Unlike Cinderella’s glass slipper – which either fits or it doesn’t – the compatibility of interpretations appears to be subjective. Pluralism – so it seems to me – is about seeing the compatibility of different interpretations (‘Compatibilism’ specifically refers to the standpoint that free will and determinism are not mutually exclusive). Pluralism is, of course, distinct from relativism, which lends validity to all points of view. Compatibility is not the same thing as validity. I am not a relativist. I may be a pluralist. Hence my view on incompatibility and supercomplexity.

Let’s get back to strangeness, because what Kreber says on this resonates strongly with something I read a few days ago at the very start of David’s book – A Hermeneutics of Religious Education – on the Heideggerian perspective that interpretation invokes a play or tension between a text’s strangeness, and its familiarity (p2). Thinking on this, it struck me that this tension is surely present when we are learning anything. We have to create and engage with strangeness, otherwise there will be nothing to learn.

Barnett argues that the anxiety that is felt when our existing conceptions are called into question is ‘a condition of what it means to be a student’ (Kreber 2014, p93). I’m not sure that’s the kind of thing that makes me feel anxious. I think I quite like having my mind bent around a bit. That probably explains why I like psychedelics so much.

It’s often said that anxiety can get in the way of learning. Procrastination is often said to have a basis in anxiety. I have found that taking a deep breath, holding it and letting it out slowly is a great way to finish that paragraph rather than making another cup of tea. But Barnett and Kreber are talking about more than breathing exercises; they feel that the appropriate response to strangeness is for students to be open to one’s own complex possibilities. This is what they mean by striving for authenticity.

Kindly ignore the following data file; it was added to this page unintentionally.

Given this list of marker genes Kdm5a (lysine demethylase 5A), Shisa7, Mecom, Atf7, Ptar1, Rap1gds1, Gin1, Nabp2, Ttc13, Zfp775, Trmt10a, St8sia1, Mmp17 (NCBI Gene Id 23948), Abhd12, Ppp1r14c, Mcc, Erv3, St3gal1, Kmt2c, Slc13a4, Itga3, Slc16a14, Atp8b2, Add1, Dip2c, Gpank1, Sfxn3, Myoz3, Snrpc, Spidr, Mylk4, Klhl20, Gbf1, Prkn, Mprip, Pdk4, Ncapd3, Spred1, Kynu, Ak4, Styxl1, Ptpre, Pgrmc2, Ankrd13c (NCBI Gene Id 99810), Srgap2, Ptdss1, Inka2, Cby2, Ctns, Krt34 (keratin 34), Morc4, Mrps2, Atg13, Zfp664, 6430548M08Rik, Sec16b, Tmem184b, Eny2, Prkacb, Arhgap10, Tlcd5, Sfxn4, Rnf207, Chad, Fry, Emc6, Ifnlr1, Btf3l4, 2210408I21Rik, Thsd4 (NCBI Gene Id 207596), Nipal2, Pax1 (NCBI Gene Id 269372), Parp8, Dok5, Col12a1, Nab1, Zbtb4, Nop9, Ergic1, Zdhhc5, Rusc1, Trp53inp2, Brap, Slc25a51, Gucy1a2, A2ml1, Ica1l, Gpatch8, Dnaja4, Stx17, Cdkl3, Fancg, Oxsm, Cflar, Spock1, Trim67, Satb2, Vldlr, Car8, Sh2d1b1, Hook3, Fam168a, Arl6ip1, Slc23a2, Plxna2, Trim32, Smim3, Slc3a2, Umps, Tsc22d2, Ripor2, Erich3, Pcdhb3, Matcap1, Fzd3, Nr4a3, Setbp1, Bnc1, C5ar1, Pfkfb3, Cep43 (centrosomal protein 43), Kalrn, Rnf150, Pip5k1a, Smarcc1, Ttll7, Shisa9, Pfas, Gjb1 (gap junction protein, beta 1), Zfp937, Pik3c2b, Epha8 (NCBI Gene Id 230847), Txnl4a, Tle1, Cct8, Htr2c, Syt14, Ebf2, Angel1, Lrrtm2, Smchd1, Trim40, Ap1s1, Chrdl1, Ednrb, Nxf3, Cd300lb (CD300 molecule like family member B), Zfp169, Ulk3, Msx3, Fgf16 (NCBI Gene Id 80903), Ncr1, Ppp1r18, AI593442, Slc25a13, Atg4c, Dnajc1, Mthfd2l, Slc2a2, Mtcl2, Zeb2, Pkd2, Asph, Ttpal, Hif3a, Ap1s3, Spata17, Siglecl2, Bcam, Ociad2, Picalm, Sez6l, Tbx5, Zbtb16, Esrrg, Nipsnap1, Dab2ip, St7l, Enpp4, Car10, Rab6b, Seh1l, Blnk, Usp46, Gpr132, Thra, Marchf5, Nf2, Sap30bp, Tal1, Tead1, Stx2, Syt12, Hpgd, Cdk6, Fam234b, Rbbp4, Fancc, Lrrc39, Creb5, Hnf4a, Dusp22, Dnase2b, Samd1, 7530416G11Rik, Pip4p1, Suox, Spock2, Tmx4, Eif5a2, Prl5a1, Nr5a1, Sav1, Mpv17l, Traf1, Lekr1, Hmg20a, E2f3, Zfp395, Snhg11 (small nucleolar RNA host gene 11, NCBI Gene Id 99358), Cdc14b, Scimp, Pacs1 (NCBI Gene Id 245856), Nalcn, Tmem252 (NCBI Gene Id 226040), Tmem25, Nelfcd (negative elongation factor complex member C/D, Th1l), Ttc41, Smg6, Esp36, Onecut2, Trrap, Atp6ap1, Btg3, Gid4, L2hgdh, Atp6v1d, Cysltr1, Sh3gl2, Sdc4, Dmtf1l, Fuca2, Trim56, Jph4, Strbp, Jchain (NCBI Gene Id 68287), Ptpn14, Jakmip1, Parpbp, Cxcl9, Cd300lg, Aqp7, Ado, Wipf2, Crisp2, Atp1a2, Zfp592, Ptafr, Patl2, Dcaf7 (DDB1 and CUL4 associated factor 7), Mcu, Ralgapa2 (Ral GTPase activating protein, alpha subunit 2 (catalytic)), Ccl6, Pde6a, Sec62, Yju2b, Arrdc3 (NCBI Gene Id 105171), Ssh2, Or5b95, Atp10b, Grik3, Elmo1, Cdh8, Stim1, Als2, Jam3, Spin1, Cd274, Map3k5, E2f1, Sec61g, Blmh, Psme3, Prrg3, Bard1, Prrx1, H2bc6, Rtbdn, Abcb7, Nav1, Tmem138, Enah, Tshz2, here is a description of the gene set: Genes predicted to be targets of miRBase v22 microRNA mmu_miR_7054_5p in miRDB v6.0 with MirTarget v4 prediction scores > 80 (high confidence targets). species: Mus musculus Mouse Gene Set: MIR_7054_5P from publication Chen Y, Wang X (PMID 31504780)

The use of the word ‘authenticity’ is intriguing to me as it suggests being or becoming what one really is; i.e. a single, determined outcome, rather than a range of possibilities. I’ll return here to what my conversation partner said about students discovering other possible ways of being, and the personal example they gave that suggested a critical stripping away of assumptions and expectations that revealed their true self. Is becoming aware of what might be (and what you might be) the same thing as coming to know what is (or becoming who you really are)? This is what Barnett and Kreber – and my conversation partner – seem to be saying, or at least that the relationship is a reciprocal one.

N.B. when I told Richard I was reading about coping with strangeness by creating it, he told me that when he was a little boy he would pretend to be a monster, in order to scare the monsters away. I’m not sure that’s relevant to the debate, I just thought it was cute (and ingenious).

Education requires being open to change – which as David points out in his book is a necessary attitude for engaging in dialogue. There is absolutely no point in entering into a dialogue unless one is open to having one’s mind changed. If we are absolutely sure that we are right, and our aim is to change the other person’s mind, we demand they take a different, more flexible attitude to us; we enforce a double standard (this is a key point in Stone, Patten & Heen’s 1999 book Difficult Conversations). Openness to change, and to the revealing of additional complexity, is what Kreber means by contributing to the strangeness. She returns again to the metaphor of authorship (‘of one’s own life’, which I find a little problematic given my recent reading on free will and determinism), pointing out that where there is no authority to rest on, no confirmation to seek, we have to offer our own ideas. This goes beyond critical thinking; it requires us to invest in and commit to our own choices.

I had an idea today for something to do in the lead-up to the election. I thought I would pop along to the local canvassing meetups for all the main political parties. They couldn’t possibly refuse, could they? Not if I was just hanging around and listening in with an open mind? They’d probably find it very strange, and they’d be right  – it would be very strange, in exactly the way that Kreber is talking about; challenging and developing openness to experience, moral commitment and responsible engagement.

Watch this space for some serious strangeness!